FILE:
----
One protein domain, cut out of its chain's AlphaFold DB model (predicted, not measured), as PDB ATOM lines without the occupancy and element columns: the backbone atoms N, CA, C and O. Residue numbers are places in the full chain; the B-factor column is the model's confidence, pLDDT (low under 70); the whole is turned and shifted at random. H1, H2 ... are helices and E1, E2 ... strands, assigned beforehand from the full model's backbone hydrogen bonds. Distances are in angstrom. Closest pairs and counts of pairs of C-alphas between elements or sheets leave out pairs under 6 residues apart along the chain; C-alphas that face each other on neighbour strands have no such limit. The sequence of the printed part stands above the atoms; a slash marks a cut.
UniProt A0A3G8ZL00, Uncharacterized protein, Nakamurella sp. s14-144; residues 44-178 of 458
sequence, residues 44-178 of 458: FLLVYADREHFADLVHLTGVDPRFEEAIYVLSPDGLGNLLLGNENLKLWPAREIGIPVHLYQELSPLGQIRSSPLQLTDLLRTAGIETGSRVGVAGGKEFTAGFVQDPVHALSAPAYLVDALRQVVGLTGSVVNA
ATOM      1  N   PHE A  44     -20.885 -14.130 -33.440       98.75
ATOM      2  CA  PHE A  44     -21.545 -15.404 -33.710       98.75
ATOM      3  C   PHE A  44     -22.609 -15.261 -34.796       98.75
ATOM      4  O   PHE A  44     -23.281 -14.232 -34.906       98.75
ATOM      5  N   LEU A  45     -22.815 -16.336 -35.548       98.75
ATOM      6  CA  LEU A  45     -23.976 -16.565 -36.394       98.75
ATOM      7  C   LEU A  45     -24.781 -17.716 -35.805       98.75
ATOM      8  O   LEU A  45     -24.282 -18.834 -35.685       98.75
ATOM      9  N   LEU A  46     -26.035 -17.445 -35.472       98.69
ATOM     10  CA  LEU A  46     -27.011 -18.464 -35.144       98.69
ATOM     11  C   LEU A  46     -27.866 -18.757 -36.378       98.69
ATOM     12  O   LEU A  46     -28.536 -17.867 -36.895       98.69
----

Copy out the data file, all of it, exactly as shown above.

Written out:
One protein domain, cut out of its chain's AlphaFold DB model (predicted, not measured), as PDB ATOM lines without the occupancy and element columns: the backbone atoms N, CA, C and O. Residue numbers are places in the full chain; the B-factor column is the model's confidence, pLDDT (low under 70); the whole is turned and shifted at random. H1, H2 ... are helices and E1, E2 ... strands, assigned beforehand from the full model's backbone hydrogen bonds. Distances are in angstrom. Closest pairs and counts of pairs of C-alphas between elements or sheets leave out pairs under 6 residues apart along the chain; C-alphas that face each other on neighbour strands have no such limit. The sequence of the printed part stands above the atoms; a slash marks a cut.
UniProt A0A3G8ZL00, Uncharacterized protein, Nakamurella sp. s14-144; residues 44-178 of 458
sequence, residues 44-178 of 458: FLLVYADREHFADLVHLTGVDPRFEEAIYVLSPDGLGNLLLGNENLKLWPAREIGIPVHLYQELSPLGQIRSSPLQLTDLLRTAGIETGSRVGVAGGKEFTAGFVQDPVHALSAPAYLVDALRQVVGLTGSVVNA
ATOM      1  N   PHE A  44     -20.885 -14.130 -33.440       98.75
ATOM      2  CA  PHE A  44     -21.545 -15.404 -33.710       98.75
ATOM      3  C   PHE A  44     -22.609 -15.261 -34.796       98.75
ATOM      4  O   PHE A  44     -23.281 -14.232 -34.906       98.75
ATOM      5  N   LEU A  45     -22.815 -16.336 -35.548       98.75
ATOM      6  CA  LEU A  45     -23.976 -16.565 -36.394       98.75
ATOM      7  C   LEU A  45     -24.781 -17.716 -35.805       98.75
ATOM      8  O   LEU A  45     -24.282 -18.834 -35.685       98.75
ATOM      9  N   LEU A  46     -26.035 -17.445 -35.472       98.69
ATOM     10  CA  LEU A  46     -27.011 -18.464 -35.144       98.69
ATOM     11  C   LEU A  46     -27.866 -18.757 -36.378       98.69
ATOM     12  O   LEU A  46     -28.536 -17.867 -36.895       98.69